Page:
The 7th Roomat treehotel in Lapland
At eye level are the treetops, their branches groaning under the weight of early morning snow. The landscape is a blanket of pure white, and from here, I can see for miles, including into the neighbouring woods where three reindeer are ambling around.
It’s almost impossible to appreciate the magnificence of Sweden’s TreeHotel in the dark. I arrive in the pitch black of the early evening, and after sliding my way across snow and ice in a pair of trainers to the hotel’s reception (where I was, mercifully, presented with snow boots), I wind my way through a quiet forest path to the hotel’s newest tree house: The 7th Room.
Being here – somewhere so beautifully remote, quiet enough to hear native reindeer foraging for food in the forest – brings a sense of calm. Treehotel is nestled in the heart of Swedish Lapland, almost 600 miles north of Stockholm. Its focus on sustainability and oneness with nature encourages a switching off of sorts: this is a place to turn down the noise of modern life, and go inward.
I’ve walked 15 minutes through the forest before I encounter the tree houses. The Cabin, one of the first rooms to be built here in 2010, looms above me, softly lit from the inside. Suspended in the trees, it gives these quiet woods an otherworldly feel. Further along, I pass by some of the others: The Dragonfly, The UFO, The Bird’s Nest, and the awe-inspiring Mirrorcube, camouflaged in the woods by its mirrored walls.
After climbing the stairs to The 7th Room, which hovers 10 metres above the ground, I snuggle up on a fluffy reindeer pelt by the fire with some tea. I can’t see outside, but inside is magic.
The next morning, I pull back the curtains with giddy glee. Now, I am awestruck. At eye level are the treetops, their branches groaning under the weight of early morning snow. The landscape is a blanket of pure white, and from here, I can see for miles, including into the neighbouring woods where three reindeer are ambling around.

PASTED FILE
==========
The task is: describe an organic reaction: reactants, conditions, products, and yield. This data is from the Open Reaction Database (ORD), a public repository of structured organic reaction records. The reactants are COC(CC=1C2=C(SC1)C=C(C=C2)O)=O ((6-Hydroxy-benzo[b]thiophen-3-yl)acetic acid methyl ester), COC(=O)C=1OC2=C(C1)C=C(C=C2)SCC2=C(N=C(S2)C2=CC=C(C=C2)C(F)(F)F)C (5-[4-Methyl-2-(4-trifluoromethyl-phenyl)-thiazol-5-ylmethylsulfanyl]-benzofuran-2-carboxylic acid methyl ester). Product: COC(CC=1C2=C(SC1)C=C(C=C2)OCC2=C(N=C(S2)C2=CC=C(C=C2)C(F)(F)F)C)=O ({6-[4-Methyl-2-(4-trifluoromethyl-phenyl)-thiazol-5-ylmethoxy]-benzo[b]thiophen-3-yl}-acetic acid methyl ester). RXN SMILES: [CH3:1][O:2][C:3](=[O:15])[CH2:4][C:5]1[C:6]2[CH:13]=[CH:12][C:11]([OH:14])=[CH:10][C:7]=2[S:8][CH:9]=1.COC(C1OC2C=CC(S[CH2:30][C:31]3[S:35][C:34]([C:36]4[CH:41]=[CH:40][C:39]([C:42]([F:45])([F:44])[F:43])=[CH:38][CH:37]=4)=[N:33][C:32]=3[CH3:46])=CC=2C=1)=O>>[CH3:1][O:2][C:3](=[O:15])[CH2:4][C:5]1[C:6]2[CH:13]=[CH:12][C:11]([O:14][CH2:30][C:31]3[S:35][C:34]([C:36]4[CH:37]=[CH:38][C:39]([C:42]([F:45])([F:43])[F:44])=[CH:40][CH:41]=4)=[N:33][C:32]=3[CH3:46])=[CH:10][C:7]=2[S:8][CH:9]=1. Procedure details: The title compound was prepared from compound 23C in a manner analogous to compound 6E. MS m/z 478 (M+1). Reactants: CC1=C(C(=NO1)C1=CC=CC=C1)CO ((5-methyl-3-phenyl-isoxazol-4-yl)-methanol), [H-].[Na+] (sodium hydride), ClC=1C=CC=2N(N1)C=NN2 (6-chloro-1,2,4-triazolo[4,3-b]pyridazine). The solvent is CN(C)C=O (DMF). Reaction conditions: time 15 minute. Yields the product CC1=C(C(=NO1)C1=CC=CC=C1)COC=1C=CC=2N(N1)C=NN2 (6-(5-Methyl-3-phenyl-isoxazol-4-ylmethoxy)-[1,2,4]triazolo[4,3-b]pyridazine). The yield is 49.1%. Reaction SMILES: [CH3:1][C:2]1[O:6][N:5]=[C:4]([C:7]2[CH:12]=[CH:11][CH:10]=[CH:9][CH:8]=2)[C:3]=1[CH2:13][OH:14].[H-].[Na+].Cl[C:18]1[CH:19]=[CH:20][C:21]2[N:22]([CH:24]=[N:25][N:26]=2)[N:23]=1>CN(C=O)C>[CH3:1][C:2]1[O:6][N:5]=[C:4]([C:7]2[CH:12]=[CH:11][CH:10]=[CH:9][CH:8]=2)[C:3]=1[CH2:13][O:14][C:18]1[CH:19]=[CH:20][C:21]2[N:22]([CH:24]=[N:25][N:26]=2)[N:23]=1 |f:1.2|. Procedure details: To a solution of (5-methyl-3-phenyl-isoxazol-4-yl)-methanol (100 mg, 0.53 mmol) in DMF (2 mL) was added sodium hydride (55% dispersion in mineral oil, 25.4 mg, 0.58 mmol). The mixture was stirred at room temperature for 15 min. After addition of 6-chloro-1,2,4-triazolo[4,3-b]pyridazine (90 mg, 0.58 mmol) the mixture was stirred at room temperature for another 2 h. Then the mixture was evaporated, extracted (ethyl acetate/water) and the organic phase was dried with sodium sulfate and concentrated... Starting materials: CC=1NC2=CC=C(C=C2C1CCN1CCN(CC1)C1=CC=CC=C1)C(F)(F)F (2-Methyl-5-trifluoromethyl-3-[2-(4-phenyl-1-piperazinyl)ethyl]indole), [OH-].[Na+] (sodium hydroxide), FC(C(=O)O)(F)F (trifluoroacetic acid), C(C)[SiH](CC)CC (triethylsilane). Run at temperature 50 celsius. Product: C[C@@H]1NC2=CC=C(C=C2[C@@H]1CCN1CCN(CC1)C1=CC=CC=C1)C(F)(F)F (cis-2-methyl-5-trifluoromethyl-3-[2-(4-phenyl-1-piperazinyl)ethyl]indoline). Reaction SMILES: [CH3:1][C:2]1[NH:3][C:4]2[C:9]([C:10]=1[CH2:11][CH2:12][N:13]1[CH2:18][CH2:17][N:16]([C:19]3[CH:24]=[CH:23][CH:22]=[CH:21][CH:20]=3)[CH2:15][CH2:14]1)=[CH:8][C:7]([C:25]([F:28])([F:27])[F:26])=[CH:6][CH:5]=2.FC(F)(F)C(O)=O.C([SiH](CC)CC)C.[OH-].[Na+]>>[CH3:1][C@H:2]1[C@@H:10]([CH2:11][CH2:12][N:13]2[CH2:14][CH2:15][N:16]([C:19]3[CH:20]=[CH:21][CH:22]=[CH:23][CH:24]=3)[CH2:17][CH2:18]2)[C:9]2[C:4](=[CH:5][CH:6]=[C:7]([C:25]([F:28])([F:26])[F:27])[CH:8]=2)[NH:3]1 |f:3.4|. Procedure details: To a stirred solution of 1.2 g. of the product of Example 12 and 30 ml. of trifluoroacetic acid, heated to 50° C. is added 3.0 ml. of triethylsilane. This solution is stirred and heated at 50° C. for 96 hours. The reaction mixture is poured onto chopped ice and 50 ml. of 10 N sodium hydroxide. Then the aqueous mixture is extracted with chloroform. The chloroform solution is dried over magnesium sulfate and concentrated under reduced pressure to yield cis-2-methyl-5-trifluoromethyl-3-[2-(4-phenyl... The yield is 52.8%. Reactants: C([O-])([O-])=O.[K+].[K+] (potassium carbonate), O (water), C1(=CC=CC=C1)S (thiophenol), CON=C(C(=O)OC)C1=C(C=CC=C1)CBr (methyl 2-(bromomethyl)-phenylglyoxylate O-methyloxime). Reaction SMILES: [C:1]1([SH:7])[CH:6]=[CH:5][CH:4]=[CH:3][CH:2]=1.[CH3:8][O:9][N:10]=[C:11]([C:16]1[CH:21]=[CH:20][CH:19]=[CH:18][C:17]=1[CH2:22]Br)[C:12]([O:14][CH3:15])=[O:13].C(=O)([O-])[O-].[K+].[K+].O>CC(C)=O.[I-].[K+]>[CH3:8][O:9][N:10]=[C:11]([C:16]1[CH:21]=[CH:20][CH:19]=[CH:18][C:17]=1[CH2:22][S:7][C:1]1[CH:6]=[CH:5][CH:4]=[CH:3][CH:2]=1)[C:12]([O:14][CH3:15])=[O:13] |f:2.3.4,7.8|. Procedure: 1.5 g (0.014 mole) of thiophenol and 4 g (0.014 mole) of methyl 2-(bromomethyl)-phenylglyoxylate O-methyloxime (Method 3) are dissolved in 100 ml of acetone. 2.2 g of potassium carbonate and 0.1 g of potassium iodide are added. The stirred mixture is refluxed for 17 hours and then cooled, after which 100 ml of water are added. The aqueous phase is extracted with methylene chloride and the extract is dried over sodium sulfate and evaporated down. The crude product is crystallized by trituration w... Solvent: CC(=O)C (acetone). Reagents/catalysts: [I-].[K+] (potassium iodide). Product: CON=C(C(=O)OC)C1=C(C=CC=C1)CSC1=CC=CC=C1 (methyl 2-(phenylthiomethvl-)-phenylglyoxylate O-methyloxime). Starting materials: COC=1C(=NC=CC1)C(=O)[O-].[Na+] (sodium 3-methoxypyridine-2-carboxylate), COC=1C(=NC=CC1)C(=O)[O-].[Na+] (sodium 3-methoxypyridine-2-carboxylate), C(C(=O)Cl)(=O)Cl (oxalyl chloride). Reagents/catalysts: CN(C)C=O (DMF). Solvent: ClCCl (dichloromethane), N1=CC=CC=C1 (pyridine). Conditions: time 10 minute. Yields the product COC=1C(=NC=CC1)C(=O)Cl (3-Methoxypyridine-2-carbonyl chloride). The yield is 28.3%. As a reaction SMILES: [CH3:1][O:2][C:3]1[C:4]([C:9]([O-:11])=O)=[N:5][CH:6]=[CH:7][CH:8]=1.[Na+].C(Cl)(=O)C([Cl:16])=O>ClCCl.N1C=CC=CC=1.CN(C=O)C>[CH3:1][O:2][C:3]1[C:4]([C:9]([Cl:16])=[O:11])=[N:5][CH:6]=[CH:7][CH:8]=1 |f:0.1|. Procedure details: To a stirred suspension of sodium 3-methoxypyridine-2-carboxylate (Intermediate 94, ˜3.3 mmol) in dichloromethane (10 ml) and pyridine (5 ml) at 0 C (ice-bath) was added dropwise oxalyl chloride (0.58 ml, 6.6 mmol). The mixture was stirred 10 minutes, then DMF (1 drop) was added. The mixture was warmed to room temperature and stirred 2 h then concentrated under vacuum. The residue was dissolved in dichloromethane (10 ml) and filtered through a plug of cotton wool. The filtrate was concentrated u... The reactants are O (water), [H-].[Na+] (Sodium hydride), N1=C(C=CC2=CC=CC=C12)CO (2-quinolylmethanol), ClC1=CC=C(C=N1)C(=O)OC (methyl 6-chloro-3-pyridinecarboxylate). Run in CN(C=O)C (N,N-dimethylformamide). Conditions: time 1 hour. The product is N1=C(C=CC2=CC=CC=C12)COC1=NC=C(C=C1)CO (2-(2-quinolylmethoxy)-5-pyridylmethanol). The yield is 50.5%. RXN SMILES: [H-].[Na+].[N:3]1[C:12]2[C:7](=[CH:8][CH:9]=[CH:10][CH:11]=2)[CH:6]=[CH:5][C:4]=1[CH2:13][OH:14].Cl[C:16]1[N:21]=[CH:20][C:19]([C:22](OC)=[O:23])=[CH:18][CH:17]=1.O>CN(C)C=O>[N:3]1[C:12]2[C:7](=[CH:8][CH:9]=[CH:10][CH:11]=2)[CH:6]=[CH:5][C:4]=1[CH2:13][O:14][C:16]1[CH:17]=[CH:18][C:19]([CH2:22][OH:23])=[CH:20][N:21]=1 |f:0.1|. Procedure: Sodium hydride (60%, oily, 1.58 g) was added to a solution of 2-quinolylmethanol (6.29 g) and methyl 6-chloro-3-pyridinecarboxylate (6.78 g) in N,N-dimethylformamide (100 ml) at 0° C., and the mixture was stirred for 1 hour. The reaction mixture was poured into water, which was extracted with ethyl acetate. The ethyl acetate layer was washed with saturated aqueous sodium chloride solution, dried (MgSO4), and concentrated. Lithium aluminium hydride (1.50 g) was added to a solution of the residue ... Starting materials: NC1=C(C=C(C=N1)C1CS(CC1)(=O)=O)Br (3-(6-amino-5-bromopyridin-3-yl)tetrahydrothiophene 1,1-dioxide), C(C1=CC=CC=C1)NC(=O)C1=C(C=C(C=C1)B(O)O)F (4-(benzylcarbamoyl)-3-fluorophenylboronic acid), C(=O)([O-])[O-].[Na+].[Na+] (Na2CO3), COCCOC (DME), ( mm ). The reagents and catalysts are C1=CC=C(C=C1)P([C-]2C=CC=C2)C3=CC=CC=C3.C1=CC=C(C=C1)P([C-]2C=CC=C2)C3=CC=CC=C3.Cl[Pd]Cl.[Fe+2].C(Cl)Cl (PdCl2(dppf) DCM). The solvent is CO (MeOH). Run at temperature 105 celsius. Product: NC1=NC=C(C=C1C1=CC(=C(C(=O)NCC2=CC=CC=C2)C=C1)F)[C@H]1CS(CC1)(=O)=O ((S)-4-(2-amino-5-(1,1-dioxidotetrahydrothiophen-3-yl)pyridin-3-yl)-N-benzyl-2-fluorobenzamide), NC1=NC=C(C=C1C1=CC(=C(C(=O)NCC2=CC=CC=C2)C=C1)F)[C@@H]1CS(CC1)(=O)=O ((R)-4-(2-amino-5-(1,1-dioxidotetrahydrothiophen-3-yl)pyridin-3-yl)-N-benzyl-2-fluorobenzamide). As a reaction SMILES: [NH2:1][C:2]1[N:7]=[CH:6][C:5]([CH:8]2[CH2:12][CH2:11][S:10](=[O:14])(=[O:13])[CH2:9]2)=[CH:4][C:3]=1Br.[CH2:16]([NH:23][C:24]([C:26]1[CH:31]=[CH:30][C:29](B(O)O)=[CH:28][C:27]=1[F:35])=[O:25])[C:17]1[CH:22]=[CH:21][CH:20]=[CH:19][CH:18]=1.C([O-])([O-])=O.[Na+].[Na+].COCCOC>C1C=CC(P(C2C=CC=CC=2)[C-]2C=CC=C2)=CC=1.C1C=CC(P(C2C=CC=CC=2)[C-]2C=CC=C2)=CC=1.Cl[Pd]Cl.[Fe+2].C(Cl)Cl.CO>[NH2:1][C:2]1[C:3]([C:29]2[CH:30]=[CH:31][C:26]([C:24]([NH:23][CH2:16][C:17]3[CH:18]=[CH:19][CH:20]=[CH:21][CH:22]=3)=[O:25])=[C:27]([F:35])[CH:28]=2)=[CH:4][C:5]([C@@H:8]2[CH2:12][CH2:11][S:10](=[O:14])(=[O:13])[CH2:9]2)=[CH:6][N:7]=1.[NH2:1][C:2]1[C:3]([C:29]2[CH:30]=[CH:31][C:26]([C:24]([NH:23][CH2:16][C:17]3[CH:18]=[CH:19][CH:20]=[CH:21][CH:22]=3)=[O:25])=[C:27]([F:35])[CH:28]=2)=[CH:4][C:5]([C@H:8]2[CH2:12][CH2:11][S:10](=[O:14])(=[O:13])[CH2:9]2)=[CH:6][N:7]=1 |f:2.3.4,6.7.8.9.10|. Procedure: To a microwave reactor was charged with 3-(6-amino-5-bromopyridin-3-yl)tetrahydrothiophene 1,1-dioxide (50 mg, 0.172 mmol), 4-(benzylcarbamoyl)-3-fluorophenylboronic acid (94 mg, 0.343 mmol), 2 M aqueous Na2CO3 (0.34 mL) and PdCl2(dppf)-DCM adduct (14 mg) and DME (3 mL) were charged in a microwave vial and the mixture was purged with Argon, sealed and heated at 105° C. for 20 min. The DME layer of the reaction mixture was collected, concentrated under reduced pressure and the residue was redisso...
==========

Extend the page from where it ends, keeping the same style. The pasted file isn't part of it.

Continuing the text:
The 7th Room, named because it’s the seventh room on the property, was designed by Snøhetta, the architecture studio also behind the renowned Oslo Opera house in Norway. Owners, husband and wife duo Kent Lindvall and Britta Jonsson-Lindvall, see The 7th Room as a luxury addition to a property, five of the seven rooms are tiny, use a shared shower, and don’t contain amenities like hairdryers or bath products. The 7th Room though, comes equipped with an enormous rainwater shower and organic products, a mini bar, plush interiors and 75 square metres of living space. You can even sleep outside in summer, courtesy of an enormous wire and rope net, suspended between the room’s two bedrooms.
“It’s like a childhood dream with a touch of luxury and flair,” says Kent, over breakfast. “We wanted it to be extraordinary in every sense of the word. Higher up, larger and more luxurious than any of the other rooms.”
When I finally do tear myself from cosiness of The 7th Room, I meet one of Treehotel’s guides, Eli. It was a bright, sunny day, so he suggested we do as the locals do: go ice fishing. We drive snow mobiles through beautiful forest to a frozen lake, where Eli bores several large holes through the 20 inch thick ice. We catch one fish, which Eli will use for bait trout fishing tomorrow, then build a fire, eat Britta’s gooey chocolate cake, drink traditional lingonberry tea and talk about our travels. This is part of Treehotel’s offering, guests can pick and choose what they’d like to do – from husky rides to dining on the ice – and it will be arranged, just for them.
That night, I eat dinner in the Pensionat. With quaint, 1950s décor and a series of snug, private dining rooms, it’s an ideal spot to retire to at the end of an adventurous day. The food here is truly five star, using locally hunted or caught meat and fish, including moose, reindeer and arctic char, paired with seasonal vegetables. After three courses, I’m ready for my room upstairs. I fall into my fluffy bed, and it’s so quiet here, I don’t stir once.